To avoid sending money to the wrong account, double-check all details, even if preloaded by your bank. It is challenging to retrieve money once transferred, so consider sending a small 'test payment' of £1 or less before the full amount to ensure accuracy.
When making a transfer through telephone banking, request that the person taking your call repeat every number and letter to ensure accuracy.
If you haven’t specified a future payment date, funds will be deducted from your account immediately. Therefore, ensure that you have sufficient funds available to avoid costly fees.
If the given name does not correspond with the registered name for the account details provided, exercise caution before making any payment to avoid potential scams.
International bank transfers are more complicated because they typically go through the Society for Worldwide Interbank Financial Telecommunications (SWIFT) network, with every financial institution assigned a SWIFT code for security measures. This code is also called the Business Identifier Code (BIC).
You will need:
Additionally, you will have to confirm the foreign currency with which you would like to transfer money, as well as the name of the country you’re transferring money.
It all depends on what kind of service you use.
If you opt for a high street bank, an international transfer can take as long as 5 days to process. This is because a single payment has to go through the SWIFT network, with every intermediary bank taking a cut of the payment.
As such, high street banks charge a transfer fee for outgoing transactions — every transaction made through your business account will be imposed a transfer fee that ranges between 0.06-2%. While this seems like a pittance, the transfer fee incrementally adds up over time.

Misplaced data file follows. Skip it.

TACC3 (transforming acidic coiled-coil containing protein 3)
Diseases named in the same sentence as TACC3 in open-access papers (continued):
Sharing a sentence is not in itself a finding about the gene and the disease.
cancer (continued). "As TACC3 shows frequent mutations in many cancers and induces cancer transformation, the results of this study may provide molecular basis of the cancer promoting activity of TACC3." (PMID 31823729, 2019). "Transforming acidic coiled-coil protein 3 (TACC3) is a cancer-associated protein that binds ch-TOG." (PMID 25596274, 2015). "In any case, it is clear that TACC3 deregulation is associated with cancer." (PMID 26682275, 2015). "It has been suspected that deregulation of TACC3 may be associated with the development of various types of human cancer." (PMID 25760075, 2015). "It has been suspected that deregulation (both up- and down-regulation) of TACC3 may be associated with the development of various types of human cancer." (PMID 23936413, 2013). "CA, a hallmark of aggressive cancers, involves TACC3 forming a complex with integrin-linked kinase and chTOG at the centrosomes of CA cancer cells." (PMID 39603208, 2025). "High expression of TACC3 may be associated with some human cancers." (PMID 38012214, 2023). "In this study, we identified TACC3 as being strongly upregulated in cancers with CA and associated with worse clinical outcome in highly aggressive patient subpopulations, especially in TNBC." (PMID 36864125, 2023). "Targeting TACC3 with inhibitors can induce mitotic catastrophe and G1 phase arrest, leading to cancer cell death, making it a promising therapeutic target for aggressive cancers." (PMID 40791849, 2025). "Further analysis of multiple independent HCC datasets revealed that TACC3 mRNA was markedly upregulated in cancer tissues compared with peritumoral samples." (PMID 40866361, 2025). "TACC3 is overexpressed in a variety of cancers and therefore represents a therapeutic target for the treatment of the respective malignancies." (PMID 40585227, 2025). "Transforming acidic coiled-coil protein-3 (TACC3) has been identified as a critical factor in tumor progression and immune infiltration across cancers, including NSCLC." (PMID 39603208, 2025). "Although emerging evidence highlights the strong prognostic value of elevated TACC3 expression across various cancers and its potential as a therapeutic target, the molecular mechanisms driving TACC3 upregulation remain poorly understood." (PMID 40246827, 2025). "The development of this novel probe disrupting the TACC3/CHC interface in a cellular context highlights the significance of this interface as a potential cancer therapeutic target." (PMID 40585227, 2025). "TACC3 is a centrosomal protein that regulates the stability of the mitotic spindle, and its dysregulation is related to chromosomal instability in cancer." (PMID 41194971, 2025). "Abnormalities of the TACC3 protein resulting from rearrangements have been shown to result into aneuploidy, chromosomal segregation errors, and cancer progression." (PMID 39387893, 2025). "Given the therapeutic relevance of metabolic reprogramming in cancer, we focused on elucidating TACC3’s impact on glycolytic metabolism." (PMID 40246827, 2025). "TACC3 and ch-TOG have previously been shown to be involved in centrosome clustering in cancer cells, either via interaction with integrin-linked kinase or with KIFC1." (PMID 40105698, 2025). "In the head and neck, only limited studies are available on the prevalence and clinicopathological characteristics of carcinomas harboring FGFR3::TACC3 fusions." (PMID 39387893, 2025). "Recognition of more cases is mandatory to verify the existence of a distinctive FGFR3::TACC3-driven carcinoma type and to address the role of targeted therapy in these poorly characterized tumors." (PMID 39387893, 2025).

However, if you were to use a money transfer provider, your payment would arrive on the same day — sometimes, in seconds.
Ready to send or receive money by bank transfer? You can usually find your account name, IBAN and BIC/SWIFT code in the top right-hand corner of your bank statement or RIB.
If you can’t locate your IBAN, you should be able to generate it online via your bank’s online banking service or through an IBAN calculator tool.
If you can’t find your BIC/SWIFT code, you can log in to your bank’s digital banking service or use an online BIC/SWIFT code finder.
To carry out a bank transfer to a UK business bank account, you will need:
Sometimes, your high street bank may ask you to verify that you’re transferring to a business account instead of a personal account. Take our advice — note the company’s registered company number and business address to make your accounting easier.
If you want to carry out an international transfer to a business bank account, you will need:
If there is a problem with a bank transfer, you should contact your bank immediately to get assistance. To smoothen this process, be sure t to keep detailed records of the transaction, including all account numbers, the amount transferred, and relevant dates.
You should also check if the recipient has received the money. If they haven’t, you may need to open a dispute with the bank or payment provider who facilitated the transfer.